God bless the child that’s got his own

by | Apr 10, 2023 | Faith, Nature | 4 comments |

In the glow of our own (adjective) Easter celebrations, I’m pondering what I own (verb) and what’s my own (pronoun).

My own in the first half of life

Them that’s got shall get
Them that’s not shall lose
So the Bible said and it still is news
Mama may have, Papa may have
But God bless the child that’s got his own
That’s got his own

-Billie Holiday

When my children were young, I told them not to expect other people to give them things, especially money. “Prepare yourselves to earn your own living,” I said. “God bless the child that’s got his own. Learning to take care of yourself is part of growing up.” 

Appropriate advice for the first half of life.

Strictly speaking, the Bible passage Billie Holiday referred to says, For whoever has will be given more, and they will have an abundance. Whoever does not have, even what they have will be taken from them. (Matthew 25:29 NIV) In other words, those who improve on what is given to them will receive more; those who do not use their own gifts will have them pass away from them.

My gifts are my own

God blesses each of us with our own gifts. I sang before I talked, a good not a great talent as it turned out. But in kindergarten during the Christmas Pageant, I didn’t want to sing, because playing the triangle held me in thrall. Though blessed to be able to sing—which I did reluctantly that day—I did not understand that ability was not mine to own. It was given so I could share.

It takes at least a lifetime to discover our own God-given gifts. We have to pay attention rather than coast through the routines of life – the theme of Thornton Wilder’s Our TownOr the theme of nature that we see all around us today here at Vanaprastha. Notice, notice, notice, whisper the bottlebrush buckeye, fothergilla, and wild azealia buds, swaying in the breeze. God has created us each with our own complex beauty.

Thank goodness for wise second-half-of-life mentors to guide us toward good observation.

My own in the second half of life

I’ve been blessed throughout my life with wise mentors—teachers who guided me in my profession and spiritual mentors. In turn, I’ve shared with others. Last month, I was interviewed by a fellow seeker and teacher, Lisa Lewis, host of the Let Go, Lean In Podcast. Click here to listen.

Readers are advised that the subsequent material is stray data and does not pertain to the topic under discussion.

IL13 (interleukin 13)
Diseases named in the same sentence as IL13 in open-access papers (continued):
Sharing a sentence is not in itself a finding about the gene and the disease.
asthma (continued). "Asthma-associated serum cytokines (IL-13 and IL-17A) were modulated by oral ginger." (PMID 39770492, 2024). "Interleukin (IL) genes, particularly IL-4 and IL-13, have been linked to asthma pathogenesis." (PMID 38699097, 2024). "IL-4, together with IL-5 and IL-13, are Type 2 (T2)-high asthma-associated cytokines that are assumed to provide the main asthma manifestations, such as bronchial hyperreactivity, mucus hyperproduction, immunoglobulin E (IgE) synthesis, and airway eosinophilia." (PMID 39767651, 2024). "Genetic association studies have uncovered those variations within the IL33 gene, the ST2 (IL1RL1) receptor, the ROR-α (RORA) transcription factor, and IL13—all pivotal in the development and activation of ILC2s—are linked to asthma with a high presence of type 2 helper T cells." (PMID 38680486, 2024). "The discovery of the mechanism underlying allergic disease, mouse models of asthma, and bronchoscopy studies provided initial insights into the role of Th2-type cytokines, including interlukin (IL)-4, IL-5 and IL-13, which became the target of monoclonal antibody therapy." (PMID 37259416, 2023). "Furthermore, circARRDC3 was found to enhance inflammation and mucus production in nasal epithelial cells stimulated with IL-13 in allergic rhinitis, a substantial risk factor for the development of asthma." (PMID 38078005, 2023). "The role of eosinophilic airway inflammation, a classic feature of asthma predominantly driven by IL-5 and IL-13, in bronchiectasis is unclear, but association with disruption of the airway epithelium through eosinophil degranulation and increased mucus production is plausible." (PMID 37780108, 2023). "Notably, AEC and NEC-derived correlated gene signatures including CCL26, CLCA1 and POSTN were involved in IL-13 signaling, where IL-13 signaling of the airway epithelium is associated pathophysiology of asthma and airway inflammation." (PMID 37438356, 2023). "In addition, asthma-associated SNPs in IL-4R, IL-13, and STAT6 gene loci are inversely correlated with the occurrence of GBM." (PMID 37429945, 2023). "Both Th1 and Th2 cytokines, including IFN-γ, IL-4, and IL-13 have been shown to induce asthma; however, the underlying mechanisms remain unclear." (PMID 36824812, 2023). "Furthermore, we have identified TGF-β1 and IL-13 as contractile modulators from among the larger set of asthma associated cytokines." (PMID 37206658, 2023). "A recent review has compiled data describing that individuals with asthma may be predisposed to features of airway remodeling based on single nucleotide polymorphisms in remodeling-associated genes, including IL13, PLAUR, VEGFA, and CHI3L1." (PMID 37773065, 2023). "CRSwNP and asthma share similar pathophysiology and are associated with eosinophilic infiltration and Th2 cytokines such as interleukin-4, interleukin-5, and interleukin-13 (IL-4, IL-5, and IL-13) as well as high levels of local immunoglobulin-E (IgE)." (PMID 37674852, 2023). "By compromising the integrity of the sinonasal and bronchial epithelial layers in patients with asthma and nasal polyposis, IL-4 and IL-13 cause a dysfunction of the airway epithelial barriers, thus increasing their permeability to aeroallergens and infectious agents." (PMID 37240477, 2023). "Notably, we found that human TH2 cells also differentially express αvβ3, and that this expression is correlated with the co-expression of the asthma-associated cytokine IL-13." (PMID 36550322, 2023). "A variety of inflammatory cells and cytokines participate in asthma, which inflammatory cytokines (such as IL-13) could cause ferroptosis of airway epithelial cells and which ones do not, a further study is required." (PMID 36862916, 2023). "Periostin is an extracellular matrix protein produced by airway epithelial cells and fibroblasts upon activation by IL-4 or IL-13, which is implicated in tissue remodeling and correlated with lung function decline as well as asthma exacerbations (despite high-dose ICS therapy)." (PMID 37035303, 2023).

While we chatted, I thought about what Paul wrote in 1 Corinthians 6:19b. You are not your own…

This perspective changes everything. My own (adjective) gifts are to be used and shared with others; what I own (verb) is the will to attend to God’s creation; my life is not my own (pronoun).

Linkup with Five Minute Friday: https://fiveminutefriday.com/2023/04/06/fmf-writing-prompt-link-up-own/


  1. Gary Fultz

    Sometimes, if not usually, lifes realities (at least the depths of them) such as this, are hard to pass on to the next generation without a fair amount of self discovery over a long period of time. In saying this I’m trying to give myself a break.

    • Carole Duff

      Amen, Amen, Gary!

  2. aschmeisser

    I have everything I need,
    some beautiful, some badly flawed,
    and they will stay mine indeed
    if just give it all to God.
    Surrender, it comes back around,
    healed, and set before my face
    with that lovely swishing sound,
    the boomerang of grace.
    And so I’ll gladly let it go,
    ash to ash and dust to dust,
    and waving Bye I smile and know
    that it’s all held in trust,
    safe-held in the mighty hands
    of He who loves, and understands.

    • Carole Duff

      Oh, how I love this, especially “the boomerang of grace.” Thank you SO much for sharing! -C.D.


Leave a Reply

Meet Carole


Let's Connect

Favorite Subjects